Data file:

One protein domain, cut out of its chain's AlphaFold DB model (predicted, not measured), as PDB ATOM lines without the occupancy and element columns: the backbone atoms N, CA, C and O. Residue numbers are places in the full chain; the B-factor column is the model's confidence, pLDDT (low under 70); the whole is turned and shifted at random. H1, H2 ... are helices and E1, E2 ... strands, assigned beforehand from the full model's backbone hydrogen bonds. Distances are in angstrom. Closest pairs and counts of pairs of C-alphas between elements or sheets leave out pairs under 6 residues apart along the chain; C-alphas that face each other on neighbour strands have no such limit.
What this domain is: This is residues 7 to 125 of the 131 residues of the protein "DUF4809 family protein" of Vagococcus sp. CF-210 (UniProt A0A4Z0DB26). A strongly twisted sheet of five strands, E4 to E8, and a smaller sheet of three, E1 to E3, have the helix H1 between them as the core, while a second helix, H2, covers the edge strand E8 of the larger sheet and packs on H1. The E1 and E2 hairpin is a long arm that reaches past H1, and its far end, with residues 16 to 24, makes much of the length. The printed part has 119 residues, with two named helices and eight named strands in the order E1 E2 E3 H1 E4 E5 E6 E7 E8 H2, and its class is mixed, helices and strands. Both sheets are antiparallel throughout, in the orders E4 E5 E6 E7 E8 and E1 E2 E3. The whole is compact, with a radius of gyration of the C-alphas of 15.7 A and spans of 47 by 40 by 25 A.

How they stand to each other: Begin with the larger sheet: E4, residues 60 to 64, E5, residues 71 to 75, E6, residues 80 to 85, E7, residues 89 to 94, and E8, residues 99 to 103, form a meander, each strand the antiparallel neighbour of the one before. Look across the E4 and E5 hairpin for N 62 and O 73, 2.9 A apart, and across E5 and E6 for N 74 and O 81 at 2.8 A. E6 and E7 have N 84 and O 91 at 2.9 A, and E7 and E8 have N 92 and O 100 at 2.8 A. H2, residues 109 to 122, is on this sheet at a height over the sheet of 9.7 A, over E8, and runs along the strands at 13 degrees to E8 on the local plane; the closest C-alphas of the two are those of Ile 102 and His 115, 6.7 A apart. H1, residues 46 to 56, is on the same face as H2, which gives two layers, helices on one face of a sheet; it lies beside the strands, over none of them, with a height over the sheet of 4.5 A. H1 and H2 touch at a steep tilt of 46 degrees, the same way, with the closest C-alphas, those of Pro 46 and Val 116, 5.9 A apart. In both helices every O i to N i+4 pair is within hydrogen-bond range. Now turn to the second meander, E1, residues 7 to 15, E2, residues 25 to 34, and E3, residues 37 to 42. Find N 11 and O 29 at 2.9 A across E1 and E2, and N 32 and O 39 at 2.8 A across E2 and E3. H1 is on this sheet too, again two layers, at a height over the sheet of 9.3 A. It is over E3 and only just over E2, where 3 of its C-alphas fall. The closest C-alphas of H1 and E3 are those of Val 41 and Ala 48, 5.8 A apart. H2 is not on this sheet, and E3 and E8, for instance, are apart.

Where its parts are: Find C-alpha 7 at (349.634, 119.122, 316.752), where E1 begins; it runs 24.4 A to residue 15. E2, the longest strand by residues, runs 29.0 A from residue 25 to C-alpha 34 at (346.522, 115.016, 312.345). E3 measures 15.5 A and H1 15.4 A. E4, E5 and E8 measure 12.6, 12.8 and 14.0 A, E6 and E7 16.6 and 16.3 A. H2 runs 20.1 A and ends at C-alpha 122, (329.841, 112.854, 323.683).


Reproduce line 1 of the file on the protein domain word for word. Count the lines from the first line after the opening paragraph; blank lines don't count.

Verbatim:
What this domain is: This is residues 7 to 125 of the 131 residues of the protein "DUF4809 family protein" of Vagococcus sp. CF-210 (UniProt A0A4Z0DB26). A strongly twisted sheet of five strands, E4 to E8, and a smaller sheet of three, E1 to E3, have the helix H1 between them as the core, while a second helix, H2, covers the edge strand E8 of the larger sheet and packs on H1. The E1 and E2 hairpin is a long arm that reaches past H1, and its far end, with residues 16 to 24, makes much of the length. The printed part has 119 residues, with two named helices and eight named strands in the order E1 E2 E3 H1 E4 E5 E6 E7 E8 H2, and its class is mixed, helices and strands. Both sheets are antiparallel throughout, in the orders E4 E5 E6 E7 E8 and E1 E2 E3. The whole is compact, with a radius of gyration of the C-alphas of 15.7 A and spans of 47 by 40 by 25 A.